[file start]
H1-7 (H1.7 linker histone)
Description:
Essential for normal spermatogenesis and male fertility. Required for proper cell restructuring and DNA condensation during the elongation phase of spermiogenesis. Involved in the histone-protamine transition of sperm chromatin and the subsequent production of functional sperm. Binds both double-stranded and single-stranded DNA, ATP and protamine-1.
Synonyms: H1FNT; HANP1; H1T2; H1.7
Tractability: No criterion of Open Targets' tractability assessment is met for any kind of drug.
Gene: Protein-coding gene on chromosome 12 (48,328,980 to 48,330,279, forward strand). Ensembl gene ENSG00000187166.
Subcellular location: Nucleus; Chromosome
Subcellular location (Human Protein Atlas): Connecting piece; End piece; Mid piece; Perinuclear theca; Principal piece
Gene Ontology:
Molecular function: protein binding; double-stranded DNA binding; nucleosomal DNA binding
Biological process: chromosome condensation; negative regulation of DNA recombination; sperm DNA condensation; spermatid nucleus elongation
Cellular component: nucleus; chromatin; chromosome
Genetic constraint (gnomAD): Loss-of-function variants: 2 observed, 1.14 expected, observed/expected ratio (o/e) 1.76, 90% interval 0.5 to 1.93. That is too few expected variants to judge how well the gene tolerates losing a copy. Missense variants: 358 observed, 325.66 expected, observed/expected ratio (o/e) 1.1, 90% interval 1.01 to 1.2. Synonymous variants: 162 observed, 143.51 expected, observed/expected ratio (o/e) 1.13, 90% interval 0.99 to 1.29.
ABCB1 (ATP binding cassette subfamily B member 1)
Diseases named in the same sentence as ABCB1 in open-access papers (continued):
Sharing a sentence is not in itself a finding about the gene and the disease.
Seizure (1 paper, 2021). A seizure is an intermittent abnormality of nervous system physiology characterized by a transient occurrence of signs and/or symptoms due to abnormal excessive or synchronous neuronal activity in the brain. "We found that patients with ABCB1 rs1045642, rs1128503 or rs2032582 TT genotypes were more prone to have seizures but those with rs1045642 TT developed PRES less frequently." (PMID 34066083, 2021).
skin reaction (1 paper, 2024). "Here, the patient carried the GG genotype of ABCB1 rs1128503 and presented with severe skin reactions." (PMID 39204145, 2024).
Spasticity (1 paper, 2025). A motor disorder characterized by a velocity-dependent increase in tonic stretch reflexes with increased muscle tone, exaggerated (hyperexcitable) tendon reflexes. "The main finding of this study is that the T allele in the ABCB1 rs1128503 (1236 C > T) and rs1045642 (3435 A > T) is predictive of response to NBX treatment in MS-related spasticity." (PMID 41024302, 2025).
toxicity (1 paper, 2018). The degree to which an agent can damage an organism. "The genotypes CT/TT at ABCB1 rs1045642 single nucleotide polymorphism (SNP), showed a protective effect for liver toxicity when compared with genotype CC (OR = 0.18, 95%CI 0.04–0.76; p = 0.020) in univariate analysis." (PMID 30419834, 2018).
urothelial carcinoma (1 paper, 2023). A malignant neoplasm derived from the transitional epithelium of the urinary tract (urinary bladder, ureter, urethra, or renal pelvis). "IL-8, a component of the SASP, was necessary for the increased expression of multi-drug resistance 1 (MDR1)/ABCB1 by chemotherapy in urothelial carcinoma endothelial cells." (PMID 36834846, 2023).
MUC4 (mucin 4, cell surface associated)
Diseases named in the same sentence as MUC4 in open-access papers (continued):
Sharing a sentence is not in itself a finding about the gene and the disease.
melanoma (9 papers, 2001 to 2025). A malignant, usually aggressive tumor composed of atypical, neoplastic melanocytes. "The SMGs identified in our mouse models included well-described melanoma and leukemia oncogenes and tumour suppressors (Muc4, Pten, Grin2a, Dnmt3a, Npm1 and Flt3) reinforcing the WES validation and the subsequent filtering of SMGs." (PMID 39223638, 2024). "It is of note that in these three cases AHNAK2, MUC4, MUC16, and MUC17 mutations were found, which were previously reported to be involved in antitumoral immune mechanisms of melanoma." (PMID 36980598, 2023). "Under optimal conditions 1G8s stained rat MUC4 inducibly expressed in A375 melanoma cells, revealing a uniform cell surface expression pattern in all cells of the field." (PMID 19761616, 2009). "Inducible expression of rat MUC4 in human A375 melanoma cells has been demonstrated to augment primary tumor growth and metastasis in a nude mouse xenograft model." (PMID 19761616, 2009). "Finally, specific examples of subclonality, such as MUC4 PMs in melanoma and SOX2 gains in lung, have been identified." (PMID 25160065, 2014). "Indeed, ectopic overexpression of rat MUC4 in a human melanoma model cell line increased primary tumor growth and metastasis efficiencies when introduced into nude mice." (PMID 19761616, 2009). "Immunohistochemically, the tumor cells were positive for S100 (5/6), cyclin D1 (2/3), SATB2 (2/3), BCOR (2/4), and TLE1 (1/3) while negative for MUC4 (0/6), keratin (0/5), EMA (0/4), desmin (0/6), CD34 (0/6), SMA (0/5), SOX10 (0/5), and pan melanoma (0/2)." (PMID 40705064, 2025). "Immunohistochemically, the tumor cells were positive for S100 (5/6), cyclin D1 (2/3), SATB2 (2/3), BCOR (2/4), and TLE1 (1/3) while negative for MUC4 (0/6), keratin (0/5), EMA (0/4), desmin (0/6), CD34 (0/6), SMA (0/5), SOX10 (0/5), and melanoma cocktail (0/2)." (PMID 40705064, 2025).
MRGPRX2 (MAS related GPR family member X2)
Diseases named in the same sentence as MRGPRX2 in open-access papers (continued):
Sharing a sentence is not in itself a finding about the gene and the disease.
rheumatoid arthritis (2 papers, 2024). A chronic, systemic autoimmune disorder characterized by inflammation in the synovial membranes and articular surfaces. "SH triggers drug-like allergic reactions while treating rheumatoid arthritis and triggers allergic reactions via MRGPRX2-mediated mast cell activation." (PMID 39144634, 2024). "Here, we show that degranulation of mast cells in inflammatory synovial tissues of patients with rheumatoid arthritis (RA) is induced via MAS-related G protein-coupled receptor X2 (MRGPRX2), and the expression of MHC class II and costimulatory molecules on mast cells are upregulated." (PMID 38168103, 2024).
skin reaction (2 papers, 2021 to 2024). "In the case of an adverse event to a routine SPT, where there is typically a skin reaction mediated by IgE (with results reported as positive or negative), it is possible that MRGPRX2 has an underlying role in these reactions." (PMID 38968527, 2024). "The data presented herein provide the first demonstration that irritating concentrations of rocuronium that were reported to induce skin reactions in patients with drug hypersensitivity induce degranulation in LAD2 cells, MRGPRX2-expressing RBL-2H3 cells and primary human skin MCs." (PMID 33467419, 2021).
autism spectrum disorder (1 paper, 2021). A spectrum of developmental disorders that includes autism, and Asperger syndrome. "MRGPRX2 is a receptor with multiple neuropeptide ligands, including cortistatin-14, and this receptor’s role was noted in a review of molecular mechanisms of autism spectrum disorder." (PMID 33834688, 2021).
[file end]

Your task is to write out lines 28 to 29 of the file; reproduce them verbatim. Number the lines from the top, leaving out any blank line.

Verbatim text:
Sharing a sentence is not in itself a finding about the gene and the disease.
rheumatoid arthritis (2 papers, 2024). A chronic, systemic autoimmune disorder characterized by inflammation in the synovial membranes and articular surfaces. "SH triggers drug-like allergic reactions while treating rheumatoid arthritis and triggers allergic reactions via MRGPRX2-mediated mast cell activation." (PMID 39144634, 2024). "Here, we show that degranulation of mast cells in inflammatory synovial tissues of patients with rheumatoid arthritis (RA) is induced via MAS-related G protein-coupled receptor X2 (MRGPRX2), and the expression of MHC class II and costimulatory molecules on mast cells are upregulated." (PMID 38168103, 2024).